Relates the experiences of a dark-skinned, curly-haired child who wishes he could look more like the lighter-skinned children in his community until his mother helps him realize how wonderful he is inside and out.
Actor Taye Diggs uses his own childhood experiences to write Chocolate Me! It’s the story of a boy who’s teased by other kids at school because he looks different. He feels left out and wants to be like everyone else—what little kid wouldn’t? Thanks to his wise and loving mom, the boy learns to love the beautiful, chocolatey skin he’s in. This heartfelt picture book has big, bold, colorful drawings and simple, child-friendly text.
Recommended by: Denise Malone, African American History Committee
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DC Comics has designated June 12thas Superman Day to commemorate the 75th anniversary of the legendary superhero. What better day to remember your own imaginary adventures being the Man of Steel than by reading a Superman adventure and then putting together a costume for your own little Superboy or Supergirl! You can use an old towel or try one of the more involved costumes below - either way, the imagination will take over.
- DC Comics: Superman
- Infographic: A Brief History of Superman
- IndyPL Ready to Read Pinterst Board: Easy Costumes (Several for Superheroes!)
- Online Game: Justice League Training Academy - Superman
- Printable: Superman Coloring Page
- Printable: Superman Coloring Page #2
- Printable: Superman Coloring Page #3
Selected by: Janet Spaulding, Selection ServicesPrint This Post
In this world of ever changing technology it is nice to come across the simplest style of interactive entertainment in a small book that children of all ages can enjoy. The book Press Here by Herv’e Tullet needs no plugs, no accessories, no “apps” for that. All it requires is a willing reader. It will make you smile, it will make you laugh, it will amuse you as you follow along with the instructions printed on every page.
Recommended by: Susan G. Barhan - Southport Branch
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Here are some more stories that encourage you to play along as you read:
We can all make friends with someone different than us. Frogs and mice come together over music in this picture book in which mice hear beautiful music rising from the city. They investigate to find out the music is coming from frogs, ribbiting at the moon. When the mice visit, the frogs send them away because they are different. In the end, the two groups unite over song and everyone is friends. Author: Chisato Tashiro
- PBS Kids: Music
- Spoonful: Make Music & Instruments
- Dallas Symphony Orchestra: Kids
- New York Philharmonic: Kids
- San Francisco Symphony: Kids
- More Staff Picks
Recommended by: Joe Fox, Wayne BranchPrint This Post
March is Indiana Disability Awareness Month organized by the Governor’s Council for People with Disabilities. The Indiana Disability Awareness website has a lot of information including a free awareness kit and a recommended reading list for children.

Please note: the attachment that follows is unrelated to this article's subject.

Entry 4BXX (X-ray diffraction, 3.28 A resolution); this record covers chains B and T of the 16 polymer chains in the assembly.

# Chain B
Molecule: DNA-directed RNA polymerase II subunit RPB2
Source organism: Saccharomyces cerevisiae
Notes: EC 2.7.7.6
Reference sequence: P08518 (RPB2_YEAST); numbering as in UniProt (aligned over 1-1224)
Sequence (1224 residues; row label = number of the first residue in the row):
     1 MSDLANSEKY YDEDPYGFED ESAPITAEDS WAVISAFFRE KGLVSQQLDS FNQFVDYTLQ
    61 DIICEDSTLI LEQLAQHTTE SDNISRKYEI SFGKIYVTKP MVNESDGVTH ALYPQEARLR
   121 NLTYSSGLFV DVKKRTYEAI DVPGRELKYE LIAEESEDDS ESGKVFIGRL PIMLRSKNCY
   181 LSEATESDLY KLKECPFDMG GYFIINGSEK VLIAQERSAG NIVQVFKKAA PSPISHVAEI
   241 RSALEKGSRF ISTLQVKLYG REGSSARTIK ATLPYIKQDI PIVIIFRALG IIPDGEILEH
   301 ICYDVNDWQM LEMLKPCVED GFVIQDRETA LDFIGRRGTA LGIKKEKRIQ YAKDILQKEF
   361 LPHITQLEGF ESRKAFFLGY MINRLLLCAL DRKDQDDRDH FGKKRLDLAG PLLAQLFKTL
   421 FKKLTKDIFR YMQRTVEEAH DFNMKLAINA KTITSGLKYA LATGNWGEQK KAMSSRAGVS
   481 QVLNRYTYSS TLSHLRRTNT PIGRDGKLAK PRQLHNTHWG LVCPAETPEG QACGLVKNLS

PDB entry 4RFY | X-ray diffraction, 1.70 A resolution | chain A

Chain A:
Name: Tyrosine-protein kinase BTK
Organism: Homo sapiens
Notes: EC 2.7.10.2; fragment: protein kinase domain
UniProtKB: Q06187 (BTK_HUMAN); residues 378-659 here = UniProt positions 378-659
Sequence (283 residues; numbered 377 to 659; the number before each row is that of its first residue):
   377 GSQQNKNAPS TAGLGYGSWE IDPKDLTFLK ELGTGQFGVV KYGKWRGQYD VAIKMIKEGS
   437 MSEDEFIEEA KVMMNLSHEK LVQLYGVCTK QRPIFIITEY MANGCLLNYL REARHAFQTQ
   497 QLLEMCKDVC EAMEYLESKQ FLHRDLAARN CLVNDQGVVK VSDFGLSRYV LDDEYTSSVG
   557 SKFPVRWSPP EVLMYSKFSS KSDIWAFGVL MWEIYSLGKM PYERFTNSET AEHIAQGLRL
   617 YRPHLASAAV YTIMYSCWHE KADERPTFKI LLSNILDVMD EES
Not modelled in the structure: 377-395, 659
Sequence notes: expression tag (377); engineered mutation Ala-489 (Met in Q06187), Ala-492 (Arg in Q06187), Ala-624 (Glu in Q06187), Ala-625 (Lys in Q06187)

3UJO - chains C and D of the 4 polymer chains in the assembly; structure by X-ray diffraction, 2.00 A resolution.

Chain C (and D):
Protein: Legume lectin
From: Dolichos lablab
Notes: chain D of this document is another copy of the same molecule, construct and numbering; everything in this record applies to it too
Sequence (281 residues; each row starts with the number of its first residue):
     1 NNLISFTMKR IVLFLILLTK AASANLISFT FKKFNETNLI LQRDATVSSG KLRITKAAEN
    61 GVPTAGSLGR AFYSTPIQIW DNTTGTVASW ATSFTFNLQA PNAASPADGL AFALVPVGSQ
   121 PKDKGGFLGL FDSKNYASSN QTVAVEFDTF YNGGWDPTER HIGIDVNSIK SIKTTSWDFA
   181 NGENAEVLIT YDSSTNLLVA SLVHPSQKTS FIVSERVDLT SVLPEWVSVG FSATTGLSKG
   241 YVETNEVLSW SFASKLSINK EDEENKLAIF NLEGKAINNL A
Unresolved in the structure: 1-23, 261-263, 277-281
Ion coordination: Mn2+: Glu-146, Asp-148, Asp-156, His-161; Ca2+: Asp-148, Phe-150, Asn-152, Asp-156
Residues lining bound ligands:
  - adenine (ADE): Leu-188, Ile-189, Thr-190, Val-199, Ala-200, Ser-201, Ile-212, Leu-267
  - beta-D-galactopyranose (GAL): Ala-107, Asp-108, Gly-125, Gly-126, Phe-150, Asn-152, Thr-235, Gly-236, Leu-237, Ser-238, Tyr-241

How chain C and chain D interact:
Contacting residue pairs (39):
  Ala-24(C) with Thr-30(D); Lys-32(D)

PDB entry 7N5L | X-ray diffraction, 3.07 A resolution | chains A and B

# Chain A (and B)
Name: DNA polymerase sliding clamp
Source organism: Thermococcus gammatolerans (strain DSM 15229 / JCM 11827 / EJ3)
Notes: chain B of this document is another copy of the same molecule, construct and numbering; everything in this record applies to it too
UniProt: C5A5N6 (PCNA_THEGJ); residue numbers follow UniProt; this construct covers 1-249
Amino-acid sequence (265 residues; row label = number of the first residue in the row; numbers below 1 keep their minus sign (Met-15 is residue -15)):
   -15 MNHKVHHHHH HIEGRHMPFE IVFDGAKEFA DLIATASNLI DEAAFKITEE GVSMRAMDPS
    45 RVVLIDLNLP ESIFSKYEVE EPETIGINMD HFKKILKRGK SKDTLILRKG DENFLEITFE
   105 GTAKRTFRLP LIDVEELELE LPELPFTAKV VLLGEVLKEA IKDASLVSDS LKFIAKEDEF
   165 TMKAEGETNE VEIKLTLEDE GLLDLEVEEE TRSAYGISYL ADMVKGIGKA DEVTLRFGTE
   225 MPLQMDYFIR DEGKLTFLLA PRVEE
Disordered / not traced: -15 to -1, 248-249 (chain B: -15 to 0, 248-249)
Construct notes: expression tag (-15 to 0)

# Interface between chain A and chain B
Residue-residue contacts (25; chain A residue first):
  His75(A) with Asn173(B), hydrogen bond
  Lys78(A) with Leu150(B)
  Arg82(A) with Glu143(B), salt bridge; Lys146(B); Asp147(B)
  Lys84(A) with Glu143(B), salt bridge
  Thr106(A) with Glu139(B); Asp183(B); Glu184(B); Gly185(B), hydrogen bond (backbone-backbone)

Listed below are some selections from your own IndyPL Children's Librarians of their favorite titles that feature characters with disabilities.
- Indiana Disability Awareness
- Mayor Ballard: Celebrating Diversity: a Guide to Disability Etiquette
- Order your FREE Awareness Kit
- Children's Reading List (5th Link)
- Centers for Disease Control & Prevention: Kid's Quest on Disability & Health
- Best Buddies Indiana
|Describes a day in the life of a seeing eye dog, from going with his owner to the grocery store and post office, to visiting a class of school children, and playing ball. Also describes their three-hundred mile walk from Boston to New York. Young Hoosier Book Award, 2004-2005, K-3 Nominee.Looking Out for Sarah by Sarah Lean~Janet Spaulding, Selection Services|
|For the younger children there is Helping Sophia by Anastasia Suen (j179.9) about a young girl in a wheelchair whose classroom helper has to take time off to have a baby. The other kids in the class take turns and learn to help Sophia get around in her wheelchair. Thy find out it’s not easy, but gain understanding of Sophia’s situation.Helping Sophia by Anastasia SuenWhen Sophia's helper is absent, her fellow third-graders help out by learning how to push her wheelchair.~Linda Tegmeyer, Brightwood Branch Library|
|I really loved this year’s Schneider Family Book Award winner for the younger children category “Back to Front and Upside Down!” While the rest of the class makes birthday cards for the principal, Stanley struggles with his words and letters.Back to Front and Upside Down by Claire Alexander~Janet Spaulding, Selection Services|
|Ten-year-old Auggie Pullman, who was born with extreme facial abnormalities and was not expected to survive, goes from being home-schooled to entering fifth grade at a private middle school in Manhattan, which entails enduring the taunting and fear of his classmates as he struggles to be seen as just another student.Wonder by RJ Palacio~Barb Obergfell, Outreach Services|
|Nine-year-old Lila, born with xeroderma pigmentosum, a skin disease that make her sensitive to sunlight, makes secret plans to feel the sun's rays on her tenth birthday. And so, she plays at night with her friends – who might or might not be real.Cool Moonlight by Angela JohnsonBarb Obergfell, Outreach Services|